Reid has been part of Louisburg College campus police since 2010.
The Franklin County Shrine Club is at it again ... this year presenting a check for $14,000 to Shriners Childrens Hospital, a network of hospitals that provides free care to crippled and burned children nationwide. The Franklin County club has been holding fish fries and other events for decades, all to raise money to help children they will never know. This year’s contribution brings the total they have donated to Shriners Hospitals to $194,110 — in the last decade alone!
LOUISBURG — When people walk through the doors of Pete Smith’s auto shop, proprietor Keith Smith tries to make their experience as pleasant as possible.
But there’s no getting around the fact that customers are usually there for a reason — their vehicle is broken down and they’re pretty bummed about it.
ALLEGIANCE. Louisburg High band percussionist Johnica Daniels joins others in the Pledge during the Veterans Day program earlier this month. The band provided the music during the event.
LOUISBURG — Franklin County is home to 3,000 veterans.
The state, itself, is home to more than 760,000 veterans, sustains more than 120,000 active duty military members and eight military installations — giving it the third highest military population in the country.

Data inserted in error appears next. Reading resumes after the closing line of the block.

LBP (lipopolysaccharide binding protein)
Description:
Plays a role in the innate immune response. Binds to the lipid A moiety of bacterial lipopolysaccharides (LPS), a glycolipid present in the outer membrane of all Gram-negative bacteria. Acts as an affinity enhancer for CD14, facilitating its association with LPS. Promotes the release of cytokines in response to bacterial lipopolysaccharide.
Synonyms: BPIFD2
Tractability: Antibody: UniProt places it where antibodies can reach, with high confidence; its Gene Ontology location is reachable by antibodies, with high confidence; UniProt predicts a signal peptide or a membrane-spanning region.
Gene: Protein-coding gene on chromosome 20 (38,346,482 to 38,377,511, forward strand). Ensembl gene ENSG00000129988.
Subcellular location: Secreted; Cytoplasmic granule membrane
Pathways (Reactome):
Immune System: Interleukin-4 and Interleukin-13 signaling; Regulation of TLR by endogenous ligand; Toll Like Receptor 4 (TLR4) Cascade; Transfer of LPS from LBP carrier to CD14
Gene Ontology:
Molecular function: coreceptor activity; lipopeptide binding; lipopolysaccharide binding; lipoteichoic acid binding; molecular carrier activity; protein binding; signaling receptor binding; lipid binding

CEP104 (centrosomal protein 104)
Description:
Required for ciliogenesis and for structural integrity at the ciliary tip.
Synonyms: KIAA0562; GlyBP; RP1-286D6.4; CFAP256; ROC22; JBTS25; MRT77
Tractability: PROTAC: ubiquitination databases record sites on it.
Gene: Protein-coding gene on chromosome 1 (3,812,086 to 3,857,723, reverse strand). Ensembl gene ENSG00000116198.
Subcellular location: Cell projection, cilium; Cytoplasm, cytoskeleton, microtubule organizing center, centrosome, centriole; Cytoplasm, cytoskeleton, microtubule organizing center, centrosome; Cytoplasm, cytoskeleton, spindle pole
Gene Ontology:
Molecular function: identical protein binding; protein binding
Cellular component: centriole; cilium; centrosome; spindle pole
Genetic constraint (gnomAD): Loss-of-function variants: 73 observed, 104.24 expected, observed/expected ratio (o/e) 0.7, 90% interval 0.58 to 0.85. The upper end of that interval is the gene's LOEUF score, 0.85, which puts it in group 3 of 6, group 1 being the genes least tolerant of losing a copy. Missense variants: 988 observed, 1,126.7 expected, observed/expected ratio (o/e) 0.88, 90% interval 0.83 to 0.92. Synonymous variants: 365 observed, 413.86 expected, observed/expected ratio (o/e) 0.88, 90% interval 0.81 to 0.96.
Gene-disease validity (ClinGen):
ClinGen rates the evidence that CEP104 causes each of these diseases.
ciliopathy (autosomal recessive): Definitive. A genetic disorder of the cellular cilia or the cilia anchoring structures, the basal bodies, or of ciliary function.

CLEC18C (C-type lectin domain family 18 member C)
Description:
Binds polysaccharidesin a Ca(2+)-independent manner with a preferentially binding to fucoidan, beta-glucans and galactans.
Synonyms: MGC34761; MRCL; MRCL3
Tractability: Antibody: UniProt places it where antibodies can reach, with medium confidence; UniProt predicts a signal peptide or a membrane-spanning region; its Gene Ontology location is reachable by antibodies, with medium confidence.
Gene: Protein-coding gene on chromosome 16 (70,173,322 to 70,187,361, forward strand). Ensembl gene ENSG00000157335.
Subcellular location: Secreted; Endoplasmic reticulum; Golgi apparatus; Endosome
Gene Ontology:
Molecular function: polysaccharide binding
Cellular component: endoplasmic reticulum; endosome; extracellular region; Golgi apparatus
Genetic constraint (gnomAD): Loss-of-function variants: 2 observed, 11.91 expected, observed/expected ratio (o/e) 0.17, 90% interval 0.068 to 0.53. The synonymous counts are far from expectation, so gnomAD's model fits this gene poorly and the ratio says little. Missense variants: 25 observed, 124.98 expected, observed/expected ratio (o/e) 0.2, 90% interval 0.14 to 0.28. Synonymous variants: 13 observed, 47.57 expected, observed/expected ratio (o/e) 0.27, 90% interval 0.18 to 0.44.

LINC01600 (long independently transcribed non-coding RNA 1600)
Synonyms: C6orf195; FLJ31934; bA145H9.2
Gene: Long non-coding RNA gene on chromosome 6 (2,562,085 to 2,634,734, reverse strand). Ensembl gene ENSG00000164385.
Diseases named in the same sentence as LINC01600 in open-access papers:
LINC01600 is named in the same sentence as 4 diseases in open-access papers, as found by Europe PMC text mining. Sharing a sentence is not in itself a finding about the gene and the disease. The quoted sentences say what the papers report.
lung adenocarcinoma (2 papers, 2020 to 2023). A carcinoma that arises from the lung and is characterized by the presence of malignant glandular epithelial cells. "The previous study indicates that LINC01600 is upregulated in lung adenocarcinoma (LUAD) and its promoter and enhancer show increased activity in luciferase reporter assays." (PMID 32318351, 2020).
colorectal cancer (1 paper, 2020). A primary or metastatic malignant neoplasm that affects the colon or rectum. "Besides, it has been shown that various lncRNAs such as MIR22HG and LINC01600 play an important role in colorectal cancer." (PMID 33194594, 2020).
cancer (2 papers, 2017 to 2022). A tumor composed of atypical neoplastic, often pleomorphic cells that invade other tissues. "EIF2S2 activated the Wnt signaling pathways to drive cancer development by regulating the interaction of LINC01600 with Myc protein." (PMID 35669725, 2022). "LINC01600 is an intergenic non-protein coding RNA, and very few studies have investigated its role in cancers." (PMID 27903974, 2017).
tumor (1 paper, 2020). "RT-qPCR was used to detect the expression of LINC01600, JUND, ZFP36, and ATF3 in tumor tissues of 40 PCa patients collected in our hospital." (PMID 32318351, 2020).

And the military is the basis for 15 percent of the state’s economy.
It’s also home to four Veterans Administration hospitals.
LOUISBURG — A local group started up under the banner, Give to Kids, is trying to do just that.
Since the beginning of the school year, organizers have teamed up with elementary school guidance counselors to provide needed items, such as food and clothes, to students who — for whatever reason — might otherwise slip through the cracks of other giving organizations.
WHERE THE HEARTH IS. Members of Franklinton Elementary’s AIG program, from left, Erica Brane, Kelsie Pendergrass, Daniel Morales and Evan Ivey tend to a fire. The group added some youth to the re-enactments.
FRANKLINTON — Last year, Peggy McGhee transformed her farm and transported youngsters back into the 1700s, giving Franklin County fourth graders a true hands-on learning experience.
When the Colonial Hearth Day field trip event was done, the retired educator was proud and happy that kids had a good time and learned something.
HENDERSON — Authorities locked down the main campus of an area community college earlier this week amid the threat of an armed gunman.
According to Vance-Granville Community College spokesperson Stacey Carter-Coley, an individual was believed to have been armed while on the college’s main campus in Henderson.
Carleina Hampton-Harris, a member of Nu Epsilon Chapter of Alpha Pi Chi National Sorority, Inc. in Louisburg, was honored as an “Unsung Hero” recently at Winston-Salem State University during Homecoming Weekend activities at the Clarence “Big House” Gaines Luncheon.
SIGN OF THE SEASON. Santa was as jolly as ever at the Louisburg United Methodist Church bazaar recently. Visiting with Santa are Madison Nelms, age 7 and sister Emma Nelms, age 4.
The Pilot Lions Club will have its annual Thanksgiving morning breakfast, 6 to 10 a.m., at the Pilot Lions Community Center. Breakfast cost is by donation.
Proceeds benefit the Lions Community Park and other worthwhile Lions projects. A reverse raffle will also be held with a grand prize of $1,000. See any Lion for raffle tickets.